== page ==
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NEELAM ASWAL 521131210 02882 4

Compensation Benefits

10 Dec 2012


Master of Business Administration- MBA Semester 4 MU0015 –Compensation Benefits
(Book ID:1336)

Assignment Set- 1

Q1. Describe flexible workforce in detail.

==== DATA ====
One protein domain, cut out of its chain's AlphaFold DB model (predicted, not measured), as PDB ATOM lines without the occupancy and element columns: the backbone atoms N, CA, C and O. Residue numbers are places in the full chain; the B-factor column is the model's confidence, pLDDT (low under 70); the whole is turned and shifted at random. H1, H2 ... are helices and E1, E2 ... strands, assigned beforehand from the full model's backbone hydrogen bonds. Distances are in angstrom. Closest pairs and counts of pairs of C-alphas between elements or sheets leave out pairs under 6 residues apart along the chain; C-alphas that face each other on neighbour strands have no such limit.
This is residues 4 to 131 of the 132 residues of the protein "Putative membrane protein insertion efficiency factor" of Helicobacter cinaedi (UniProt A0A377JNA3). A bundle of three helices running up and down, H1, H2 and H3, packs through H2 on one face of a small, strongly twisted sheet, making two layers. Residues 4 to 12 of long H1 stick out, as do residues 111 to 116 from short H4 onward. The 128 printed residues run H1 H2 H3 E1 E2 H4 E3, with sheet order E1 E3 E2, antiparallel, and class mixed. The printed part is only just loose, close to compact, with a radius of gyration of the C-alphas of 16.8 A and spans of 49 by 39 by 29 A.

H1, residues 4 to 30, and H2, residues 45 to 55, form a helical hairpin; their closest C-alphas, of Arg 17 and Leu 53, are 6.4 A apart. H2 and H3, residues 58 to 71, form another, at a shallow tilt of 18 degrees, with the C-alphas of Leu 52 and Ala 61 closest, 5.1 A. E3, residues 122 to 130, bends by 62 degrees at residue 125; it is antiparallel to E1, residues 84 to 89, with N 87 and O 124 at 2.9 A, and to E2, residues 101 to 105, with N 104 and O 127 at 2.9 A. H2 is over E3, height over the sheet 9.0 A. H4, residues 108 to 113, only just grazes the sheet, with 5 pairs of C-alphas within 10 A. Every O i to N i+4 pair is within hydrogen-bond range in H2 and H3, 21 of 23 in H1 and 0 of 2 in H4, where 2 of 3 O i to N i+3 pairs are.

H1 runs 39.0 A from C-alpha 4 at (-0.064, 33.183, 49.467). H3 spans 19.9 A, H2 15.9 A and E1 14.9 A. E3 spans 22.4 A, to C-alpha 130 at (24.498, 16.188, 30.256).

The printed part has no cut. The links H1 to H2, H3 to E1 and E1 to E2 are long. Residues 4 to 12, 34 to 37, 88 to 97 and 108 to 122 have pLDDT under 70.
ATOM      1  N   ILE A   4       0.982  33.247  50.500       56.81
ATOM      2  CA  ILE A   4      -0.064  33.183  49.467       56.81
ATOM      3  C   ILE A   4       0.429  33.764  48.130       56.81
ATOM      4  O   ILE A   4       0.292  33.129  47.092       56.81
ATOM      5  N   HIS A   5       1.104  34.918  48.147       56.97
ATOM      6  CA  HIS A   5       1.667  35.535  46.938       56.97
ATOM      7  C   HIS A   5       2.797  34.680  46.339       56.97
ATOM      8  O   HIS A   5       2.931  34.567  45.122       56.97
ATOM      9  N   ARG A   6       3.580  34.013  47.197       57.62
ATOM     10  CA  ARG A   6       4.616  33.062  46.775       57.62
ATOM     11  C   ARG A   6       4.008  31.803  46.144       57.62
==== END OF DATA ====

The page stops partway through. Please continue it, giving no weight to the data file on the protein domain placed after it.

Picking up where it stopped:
Thanks to the changing employment situation, today, the average workforce of an organisation is far different to that of a few years ago. More and more companies are going for different kinds of employee engagements like temporary staff, consultants, freelancers, contractors, sub-contractors and so on. This brings with it its own particular sets of advantages and disadvantages for organisations. Managing the flexible workforce of a company needs a different set of policies and strategies. Some of the key reasons or trends for the emergence of flexible workforce below: 1. Retention of women employees: Over 60 % of women opt out of full-time work within 6-8 years of employment, but 93% of these women want to return to work part-time. Companies that tap into this talent pool by accommodating their request for flexibility in working hours will create a competitive advantage in the labour market. 2. Retirement of baby boomers: Companies in certain sectors will face a significant skilled labour shortage with a huge number of experienced people eligible for retirement in the next ten years. Many of these baby boomer (people born between 1945 and 1965) employees, however, would prefer working in a flexible capacity rather than going for retirement. Many companies would prefer to retain them on flexi-hours engagement, as they prove to be highly beneficial, especially in the absence of a proper knowledge management system. 3. The Retention of the voluntary workforce: In certain high-tech sectors, many highly skilled employees no longer have to work as they would have earned and saved enough for a life time and are leaving because they are unhappy with a lack of work- life balance. Companies are ready to accommodate their need for flexibility in working hours rather than losing out on highly skilled workforce. 4. Challenges of global teams: Today, due to globalization, more and more